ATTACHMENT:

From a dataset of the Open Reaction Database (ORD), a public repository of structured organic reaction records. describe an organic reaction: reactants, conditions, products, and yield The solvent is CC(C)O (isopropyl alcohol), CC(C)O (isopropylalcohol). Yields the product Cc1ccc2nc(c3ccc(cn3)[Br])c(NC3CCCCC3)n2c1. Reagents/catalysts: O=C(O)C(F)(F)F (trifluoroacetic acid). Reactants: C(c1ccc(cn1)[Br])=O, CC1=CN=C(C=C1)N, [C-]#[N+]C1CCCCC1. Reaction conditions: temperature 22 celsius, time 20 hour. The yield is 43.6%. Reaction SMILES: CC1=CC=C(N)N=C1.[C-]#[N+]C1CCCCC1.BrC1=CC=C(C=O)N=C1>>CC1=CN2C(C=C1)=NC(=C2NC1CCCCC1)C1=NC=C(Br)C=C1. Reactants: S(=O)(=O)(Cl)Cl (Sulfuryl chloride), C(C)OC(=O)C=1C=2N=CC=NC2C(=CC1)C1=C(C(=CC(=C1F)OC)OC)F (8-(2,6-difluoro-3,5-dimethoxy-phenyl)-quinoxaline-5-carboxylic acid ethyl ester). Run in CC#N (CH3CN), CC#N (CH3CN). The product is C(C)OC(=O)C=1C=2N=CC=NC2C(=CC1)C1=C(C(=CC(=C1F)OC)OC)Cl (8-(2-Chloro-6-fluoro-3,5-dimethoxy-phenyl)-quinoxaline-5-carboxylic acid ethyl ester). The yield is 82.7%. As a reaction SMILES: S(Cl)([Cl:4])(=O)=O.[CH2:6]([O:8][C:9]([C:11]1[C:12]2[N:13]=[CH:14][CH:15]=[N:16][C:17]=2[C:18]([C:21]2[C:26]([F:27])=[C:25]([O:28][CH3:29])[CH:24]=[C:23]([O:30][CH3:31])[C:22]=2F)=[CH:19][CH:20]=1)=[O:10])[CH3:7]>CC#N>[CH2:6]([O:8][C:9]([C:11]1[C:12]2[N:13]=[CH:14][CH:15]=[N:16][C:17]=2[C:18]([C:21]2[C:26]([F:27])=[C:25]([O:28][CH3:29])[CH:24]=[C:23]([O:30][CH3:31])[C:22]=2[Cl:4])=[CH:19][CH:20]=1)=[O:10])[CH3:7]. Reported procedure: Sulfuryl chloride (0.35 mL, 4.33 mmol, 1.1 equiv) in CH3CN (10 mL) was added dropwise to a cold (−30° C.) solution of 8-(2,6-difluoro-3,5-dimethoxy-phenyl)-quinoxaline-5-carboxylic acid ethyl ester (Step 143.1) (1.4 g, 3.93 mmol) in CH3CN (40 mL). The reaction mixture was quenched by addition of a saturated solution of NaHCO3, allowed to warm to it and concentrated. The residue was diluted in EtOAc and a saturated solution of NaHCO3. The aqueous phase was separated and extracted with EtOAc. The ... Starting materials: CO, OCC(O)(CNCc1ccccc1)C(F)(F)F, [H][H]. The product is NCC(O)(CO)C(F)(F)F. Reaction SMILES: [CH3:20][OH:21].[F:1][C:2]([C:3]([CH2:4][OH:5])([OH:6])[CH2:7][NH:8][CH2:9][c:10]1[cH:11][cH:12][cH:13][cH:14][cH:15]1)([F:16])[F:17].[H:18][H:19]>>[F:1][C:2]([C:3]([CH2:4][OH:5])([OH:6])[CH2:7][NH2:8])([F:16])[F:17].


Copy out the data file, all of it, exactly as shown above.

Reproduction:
From a dataset of the Open Reaction Database (ORD), a public repository of structured organic reaction records. describe an organic reaction: reactants, conditions, products, and yield The solvent is CC(C)O (isopropyl alcohol), CC(C)O (isopropylalcohol). Yields the product Cc1ccc2nc(c3ccc(cn3)[Br])c(NC3CCCCC3)n2c1. Reagents/catalysts: O=C(O)C(F)(F)F (trifluoroacetic acid). Reactants: C(c1ccc(cn1)[Br])=O, CC1=CN=C(C=C1)N, [C-]#[N+]C1CCCCC1. Reaction conditions: temperature 22 celsius, time 20 hour. The yield is 43.6%. Reaction SMILES: CC1=CC=C(N)N=C1.[C-]#[N+]C1CCCCC1.BrC1=CC=C(C=O)N=C1>>CC1=CN2C(C=C1)=NC(=C2NC1CCCCC1)C1=NC=C(Br)C=C1. Reactants: S(=O)(=O)(Cl)Cl (Sulfuryl chloride), C(C)OC(=O)C=1C=2N=CC=NC2C(=CC1)C1=C(C(=CC(=C1F)OC)OC)F (8-(2,6-difluoro-3,5-dimethoxy-phenyl)-quinoxaline-5-carboxylic acid ethyl ester). Run in CC#N (CH3CN), CC#N (CH3CN). The product is C(C)OC(=O)C=1C=2N=CC=NC2C(=CC1)C1=C(C(=CC(=C1F)OC)OC)Cl (8-(2-Chloro-6-fluoro-3,5-dimethoxy-phenyl)-quinoxaline-5-carboxylic acid ethyl ester). The yield is 82.7%. As a reaction SMILES: S(Cl)([Cl:4])(=O)=O.[CH2:6]([O:8][C:9]([C:11]1[C:12]2[N:13]=[CH:14][CH:15]=[N:16][C:17]=2[C:18]([C:21]2[C:26]([F:27])=[C:25]([O:28][CH3:29])[CH:24]=[C:23]([O:30][CH3:31])[C:22]=2F)=[CH:19][CH:20]=1)=[O:10])[CH3:7]>CC#N>[CH2:6]([O:8][C:9]([C:11]1[C:12]2[N:13]=[CH:14][CH:15]=[N:16][C:17]=2[C:18]([C:21]2[C:26]([F:27])=[C:25]([O:28][CH3:29])[CH:24]=[C:23]([O:30][CH3:31])[C:22]=2[Cl:4])=[CH:19][CH:20]=1)=[O:10])[CH3:7]. Reported procedure: Sulfuryl chloride (0.35 mL, 4.33 mmol, 1.1 equiv) in CH3CN (10 mL) was added dropwise to a cold (−30° C.) solution of 8-(2,6-difluoro-3,5-dimethoxy-phenyl)-quinoxaline-5-carboxylic acid ethyl ester (Step 143.1) (1.4 g, 3.93 mmol) in CH3CN (40 mL). The reaction mixture was quenched by addition of a saturated solution of NaHCO3, allowed to warm to it and concentrated. The residue was diluted in EtOAc and a saturated solution of NaHCO3. The aqueous phase was separated and extracted with EtOAc. The ... Starting materials: CO, OCC(O)(CNCc1ccccc1)C(F)(F)F, [H][H]. The product is NCC(O)(CO)C(F)(F)F. Reaction SMILES: [CH3:20][OH:21].[F:1][C:2]([C:3]([CH2:4][OH:5])([OH:6])[CH2:7][NH:8][CH2:9][c:10]1[cH:11][cH:12][cH:13][cH:14][cH:15]1)([F:16])[F:17].[H:18][H:19]>>[F:1][C:2]([C:3]([CH2:4][OH:5])([OH:6])[CH2:7][NH2:8])([F:16])[F:17].